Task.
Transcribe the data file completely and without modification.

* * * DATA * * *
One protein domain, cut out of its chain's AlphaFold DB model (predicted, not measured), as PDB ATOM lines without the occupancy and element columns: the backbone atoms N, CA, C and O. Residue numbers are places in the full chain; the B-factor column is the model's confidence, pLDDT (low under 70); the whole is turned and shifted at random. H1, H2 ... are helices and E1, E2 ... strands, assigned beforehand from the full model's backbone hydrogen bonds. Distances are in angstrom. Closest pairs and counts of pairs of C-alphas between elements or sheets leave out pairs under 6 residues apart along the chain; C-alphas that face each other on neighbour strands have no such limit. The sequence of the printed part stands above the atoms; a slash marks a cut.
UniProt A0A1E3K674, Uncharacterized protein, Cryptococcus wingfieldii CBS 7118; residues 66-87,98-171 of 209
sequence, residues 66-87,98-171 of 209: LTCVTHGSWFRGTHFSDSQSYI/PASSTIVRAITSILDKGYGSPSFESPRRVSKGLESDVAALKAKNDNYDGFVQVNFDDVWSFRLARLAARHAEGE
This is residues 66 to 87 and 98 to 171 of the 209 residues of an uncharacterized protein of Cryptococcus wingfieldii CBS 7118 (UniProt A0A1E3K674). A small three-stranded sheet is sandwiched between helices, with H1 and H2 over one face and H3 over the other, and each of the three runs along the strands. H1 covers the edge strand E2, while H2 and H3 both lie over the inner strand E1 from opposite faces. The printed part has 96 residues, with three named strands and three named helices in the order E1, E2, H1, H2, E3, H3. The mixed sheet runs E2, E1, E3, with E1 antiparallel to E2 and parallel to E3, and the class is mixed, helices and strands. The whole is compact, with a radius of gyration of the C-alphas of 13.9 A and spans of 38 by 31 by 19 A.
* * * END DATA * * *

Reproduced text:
One protein domain, cut out of its chain's AlphaFold DB model (predicted, not measured), as PDB ATOM lines without the occupancy and element columns: the backbone atoms N, CA, C and O. Residue numbers are places in the full chain; the B-factor column is the model's confidence, pLDDT (low under 70); the whole is turned and shifted at random. H1, H2 ... are helices and E1, E2 ... strands, assigned beforehand from the full model's backbone hydrogen bonds. Distances are in angstrom. Closest pairs and counts of pairs of C-alphas between elements or sheets leave out pairs under 6 residues apart along the chain; C-alphas that face each other on neighbour strands have no such limit. The sequence of the printed part stands above the atoms; a slash marks a cut.
UniProt A0A1E3K674, Uncharacterized protein, Cryptococcus wingfieldii CBS 7118; residues 66-87,98-171 of 209
sequence, residues 66-87,98-171 of 209: LTCVTHGSWFRGTHFSDSQSYI/PASSTIVRAITSILDKGYGSPSFESPRRVSKGLESDVAALKAKNDNYDGFVQVNFDDVWSFRLARLAARHAEGE
This is residues 66 to 87 and 98 to 171 of the 209 residues of an uncharacterized protein of Cryptococcus wingfieldii CBS 7118 (UniProt A0A1E3K674). A small three-stranded sheet is sandwiched between helices, with H1 and H2 over one face and H3 over the other, and each of the three runs along the strands. H1 covers the edge strand E2, while H2 and H3 both lie over the inner strand E1 from opposite faces. The printed part has 96 residues, with three named strands and three named helices in the order E1, E2, H1, H2, E3, H3. The mixed sheet runs E2, E1, E3, with E1 antiparallel to E2 and parallel to E3, and the class is mixed, helices and strands. The whole is compact, with a radius of gyration of the C-alphas of 13.9 A and spans of 38 by 31 by 19 A.